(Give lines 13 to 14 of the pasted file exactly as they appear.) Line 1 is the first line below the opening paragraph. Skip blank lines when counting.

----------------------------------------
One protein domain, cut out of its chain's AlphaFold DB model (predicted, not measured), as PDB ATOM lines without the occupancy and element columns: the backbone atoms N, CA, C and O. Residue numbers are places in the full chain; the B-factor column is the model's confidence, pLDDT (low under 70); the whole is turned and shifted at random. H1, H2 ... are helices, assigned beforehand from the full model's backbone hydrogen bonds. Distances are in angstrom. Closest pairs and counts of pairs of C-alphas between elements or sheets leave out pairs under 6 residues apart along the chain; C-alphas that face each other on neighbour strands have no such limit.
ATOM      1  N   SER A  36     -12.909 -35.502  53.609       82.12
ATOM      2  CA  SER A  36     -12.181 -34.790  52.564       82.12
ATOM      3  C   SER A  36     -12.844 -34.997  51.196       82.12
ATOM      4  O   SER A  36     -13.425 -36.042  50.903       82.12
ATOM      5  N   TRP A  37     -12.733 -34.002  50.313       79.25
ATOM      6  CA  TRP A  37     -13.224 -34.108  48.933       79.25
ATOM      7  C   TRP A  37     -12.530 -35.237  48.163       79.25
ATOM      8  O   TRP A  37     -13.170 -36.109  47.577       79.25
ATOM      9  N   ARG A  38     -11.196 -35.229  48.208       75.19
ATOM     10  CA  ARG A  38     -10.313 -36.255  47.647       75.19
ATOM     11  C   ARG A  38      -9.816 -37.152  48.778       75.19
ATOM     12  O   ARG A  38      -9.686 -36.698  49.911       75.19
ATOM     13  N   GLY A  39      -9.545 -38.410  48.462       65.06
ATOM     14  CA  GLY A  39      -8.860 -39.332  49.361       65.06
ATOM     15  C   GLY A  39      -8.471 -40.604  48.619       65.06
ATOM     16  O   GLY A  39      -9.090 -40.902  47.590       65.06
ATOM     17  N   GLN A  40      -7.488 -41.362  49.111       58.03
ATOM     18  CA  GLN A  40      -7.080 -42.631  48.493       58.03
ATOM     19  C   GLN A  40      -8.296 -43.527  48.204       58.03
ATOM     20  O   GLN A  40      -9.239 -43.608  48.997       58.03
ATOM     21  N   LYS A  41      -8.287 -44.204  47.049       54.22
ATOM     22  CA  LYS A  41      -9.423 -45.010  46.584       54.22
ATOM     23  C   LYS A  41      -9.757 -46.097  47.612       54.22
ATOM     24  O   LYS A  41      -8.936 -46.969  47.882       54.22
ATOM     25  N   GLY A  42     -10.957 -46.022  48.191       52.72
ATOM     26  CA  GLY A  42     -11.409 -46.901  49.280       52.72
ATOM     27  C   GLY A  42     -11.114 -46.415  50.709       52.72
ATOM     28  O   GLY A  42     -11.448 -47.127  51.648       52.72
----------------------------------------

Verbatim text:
ATOM     13  N   GLY A  39      -9.545 -38.410  48.462       65.06
ATOM     14  CA  GLY A  39      -8.860 -39.332  49.361       65.06